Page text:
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Pigskin Diaries Presented by DraftKings Championship Weekend: Get Ya Popcorn Ready

Pigskin Diaries

If you're a casual fan of the NFL, then the upcoming AFC and NFC Conference Championship games are sure to be a treat. Peyton Manning and Tom Brady will meet for the 15th time – the third time in the AFC Championship Game – and the winner will be a step closer to inking a new chapter in NFL lore. In the Pacific Northwest, two division rivals are set to meet for a third time this season, this time with a trip to the Super Bowl on the line.

For both the Patriots and the Niners, this is their third straight trip to their respective Conference Championship games. Neither team has won the Super Bowl the last two years, going 1-1 in the penultimate week and 0-1 on Super Sunday. This will be the first road playoff game for the Patriots since 2007, when they lost in the AFC Championship game to Manning and the Indianapolis Colts.

The Broncos and Seahawks might not have "experience" in the big game like their opponents, but they have dominated the NFL over the past two seasons. According to Football Outsiders, they were the most efficient teams in both 2012 and 2013, yet both teams exited in the Divisional Round of the playoffs last year. Despite a great effort from Wilson, the Hawks couldn't keep up with the Atlanta Falcons in the Georgia Dome, and we all know how Raheem "The Dream" Moore blew the Broncos first and only playoff game against the Baltimore Ravens.

Combined, the four remaining teams were 50-14 in the regular season. No combination of teams can yield more victories – the Carolina Panthers had as many wins (12) as the Niners in the regular season.

Aaron Schatz of Football Outsiders made a very salient point on the B.S. Report with Bill Simmons last week about variance, saying that playoff results have consistently yielded results that are either way too high above expectation or way too low below expectation. In layman's terms, there was a period of time where teams with great records in the regular season won the Super Bowl more often than they should, and over the past few years, teams with great records in the regular season haven't won the Super Bowl often enough.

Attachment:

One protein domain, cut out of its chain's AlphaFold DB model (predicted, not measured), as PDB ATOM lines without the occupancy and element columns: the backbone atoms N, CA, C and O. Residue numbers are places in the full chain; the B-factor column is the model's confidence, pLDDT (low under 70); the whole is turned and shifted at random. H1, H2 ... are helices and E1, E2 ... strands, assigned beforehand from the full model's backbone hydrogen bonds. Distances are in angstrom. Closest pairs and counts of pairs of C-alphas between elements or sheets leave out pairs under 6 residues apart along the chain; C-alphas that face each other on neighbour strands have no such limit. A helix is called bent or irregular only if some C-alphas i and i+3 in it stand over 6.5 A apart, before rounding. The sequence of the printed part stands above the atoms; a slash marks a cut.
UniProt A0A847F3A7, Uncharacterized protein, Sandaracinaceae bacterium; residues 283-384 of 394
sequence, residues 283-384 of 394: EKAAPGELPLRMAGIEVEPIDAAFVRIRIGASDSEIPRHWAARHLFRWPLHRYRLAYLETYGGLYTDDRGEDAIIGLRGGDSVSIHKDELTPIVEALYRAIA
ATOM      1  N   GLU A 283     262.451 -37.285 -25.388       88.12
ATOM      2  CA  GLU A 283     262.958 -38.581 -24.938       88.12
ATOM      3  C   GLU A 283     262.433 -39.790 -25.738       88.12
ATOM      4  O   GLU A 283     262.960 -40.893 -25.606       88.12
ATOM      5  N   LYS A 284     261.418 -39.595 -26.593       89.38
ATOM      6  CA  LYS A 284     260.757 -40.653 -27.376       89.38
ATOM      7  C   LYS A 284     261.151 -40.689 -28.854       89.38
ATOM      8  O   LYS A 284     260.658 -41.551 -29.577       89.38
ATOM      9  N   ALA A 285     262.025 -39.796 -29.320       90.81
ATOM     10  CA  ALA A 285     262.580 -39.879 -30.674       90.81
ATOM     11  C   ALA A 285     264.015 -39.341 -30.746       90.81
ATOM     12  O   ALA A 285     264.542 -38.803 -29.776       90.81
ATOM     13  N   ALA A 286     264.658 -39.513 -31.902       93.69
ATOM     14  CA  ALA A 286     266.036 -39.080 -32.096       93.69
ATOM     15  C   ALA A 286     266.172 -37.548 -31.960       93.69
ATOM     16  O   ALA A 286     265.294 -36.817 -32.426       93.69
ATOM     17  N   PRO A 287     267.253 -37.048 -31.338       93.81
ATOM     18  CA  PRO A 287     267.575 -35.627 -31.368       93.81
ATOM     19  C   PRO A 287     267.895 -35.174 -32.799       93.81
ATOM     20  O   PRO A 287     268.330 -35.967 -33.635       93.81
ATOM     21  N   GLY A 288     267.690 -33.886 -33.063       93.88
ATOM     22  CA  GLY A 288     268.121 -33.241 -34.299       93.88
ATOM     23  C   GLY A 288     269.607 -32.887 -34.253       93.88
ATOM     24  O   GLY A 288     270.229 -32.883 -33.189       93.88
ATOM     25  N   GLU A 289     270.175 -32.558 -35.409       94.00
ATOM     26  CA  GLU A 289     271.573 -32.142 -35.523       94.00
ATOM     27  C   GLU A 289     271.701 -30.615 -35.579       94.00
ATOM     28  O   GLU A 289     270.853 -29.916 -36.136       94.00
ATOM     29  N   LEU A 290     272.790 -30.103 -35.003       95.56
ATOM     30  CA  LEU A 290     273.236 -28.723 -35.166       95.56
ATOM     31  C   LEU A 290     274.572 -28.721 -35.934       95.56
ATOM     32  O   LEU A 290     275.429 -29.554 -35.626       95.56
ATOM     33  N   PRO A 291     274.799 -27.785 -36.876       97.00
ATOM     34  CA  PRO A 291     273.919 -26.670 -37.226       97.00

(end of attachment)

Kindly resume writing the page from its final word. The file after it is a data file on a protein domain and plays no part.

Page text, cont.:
Combined, the two bare out a more reasonable projection, where good and great teams tend to do better than teams that sneak into the second wild card.

We discussed variance in the first playoff edition of the Pigskin Diaries, and the dangers of picking all chalk, but last week all four favorites won outright. If you teased any of the favorites with another favorite, you won your bet without a real sweat. Entering Wildcard Weekend, there was a 17 percent chance that Denver and Seattle would meet in the Super Bowl. That number has increased significantly, but it's still far from a lock. The Niners and Pats are both playing extremely well, and none of the four Super Bowl combinations would surprise me at all.

As fans, we are very fortunate to still have four great teams competing for the Lombardi Trophy, and I have a feeling that this weekend's slate will be thoroughly entertaining.

The regular season is over, but is still running daily fantasy football games this weekend. Players can chose from mega buy-ins as high as $1,060, while beginners can take a stab at the $2 buy-in, $15,000 guarantee Play Action.

As always, my picks include the number and all advanced statistics are courtesy of Football Outsiders.

New England (+5.5) @ Denver

Here's how they match up in DVOA:

TeamTotal DVOARankOffense DVOARankDefense DVOARankSpecial TeamsRank
New England19%5th16.4%4th4.1%21st6.7%2nd

It's rather incredible that, despite being just three spots below the Broncos, the Patriots defense was nearly half as efficient during the regular season. This is a testament to how amazing Manning and his receivers performed over the first 17 weeks, and how much Brady struggled without Aaron Hernandez and Rob Gronkowski.

When these two teams met back in Week 12, they played an extremely bizarre game that included 11 fumbles. Denver got out to a big, seeming insurmountable lead, but New England stormed back to win the game in dramatic fashion. Gronkowski was healthy in the game, and played a key role, while Broncos tight end Julius Thomas was sidelined with an injury. This week those roles are reversed, and Julius – who sealed the deal with a big third-down catch against the San Diego Chargers last week – will do his best to attack New England's subpar coverage linebackers.

Denver has a big injury concern of their own though, as cornerback Chris Harris tore his ACL during last week's win against San Diego. When he exited the contest and Quintin Jammer was asked to fill in as an outside cornerback (Champ Bailey was playing exclusively in the slot), the Denver secondary was absolutely torched. Keenan Allen scored two touchdowns in the second half of the game, and finished with six catches for 142 yards.